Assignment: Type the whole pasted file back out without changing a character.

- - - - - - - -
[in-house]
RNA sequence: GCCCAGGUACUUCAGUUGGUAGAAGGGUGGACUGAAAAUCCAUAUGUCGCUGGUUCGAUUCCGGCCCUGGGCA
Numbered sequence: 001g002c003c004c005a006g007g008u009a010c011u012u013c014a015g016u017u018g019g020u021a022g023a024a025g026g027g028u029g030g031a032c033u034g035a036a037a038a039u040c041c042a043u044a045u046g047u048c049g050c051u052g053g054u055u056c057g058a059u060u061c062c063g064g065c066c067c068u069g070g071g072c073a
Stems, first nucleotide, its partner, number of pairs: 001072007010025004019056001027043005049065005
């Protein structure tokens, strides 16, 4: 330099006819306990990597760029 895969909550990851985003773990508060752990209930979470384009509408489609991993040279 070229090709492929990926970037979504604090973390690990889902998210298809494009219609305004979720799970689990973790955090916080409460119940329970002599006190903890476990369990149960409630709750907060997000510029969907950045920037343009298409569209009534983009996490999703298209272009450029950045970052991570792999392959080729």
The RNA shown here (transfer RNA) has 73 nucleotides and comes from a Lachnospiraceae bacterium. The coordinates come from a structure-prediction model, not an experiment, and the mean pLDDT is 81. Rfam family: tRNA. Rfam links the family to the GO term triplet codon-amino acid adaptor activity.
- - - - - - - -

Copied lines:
[in-house]
RNA sequence: GCCCAGGUACUUCAGUUGGUAGAAGGGUGGACUGAAAAUCCAUAUGUCGCUGGUUCGAUUCCGGCCCUGGGCA
Numbered sequence: 001g002c003c004c005a006g007g008u009a010c011u012u013c014a015g016u017u018g019g020u021a022g023a024a025g026g027g028u029g030g031a032c033u034g035a036a037a038a039u040c041c042a043u044a045u046g047u048c049g050c051u052g053g054u055u056c057g058a059u060u061c062c063g064g065c066c067c068u069g070g071g072c073a
Stems, first nucleotide, its partner, number of pairs: 001072007010025004019056001027043005049065005
């Protein structure tokens, strides 16, 4: 330099006819306990990597760029 895969909550990851985003773990508060752990209930979470384009509408489609991993040279 070229090709492929990926970037979504604090973390690990889902998210298809494009219609305004979720799970689990973790955090916080409460119940329970002599006190903890476990369990149960409630709750907060997000510029969907950045920037343009298409569209009534983009996490999703298209272009450029950045970052991570792999392959080729």
The RNA shown here (transfer RNA) has 73 nucleotides and comes from a Lachnospiraceae bacterium. The coordinates come from a structure-prediction model, not an experiment, and the mean pLDDT is 81. Rfam family: tRNA. Rfam links the family to the GO term triplet codon-amino acid adaptor activity.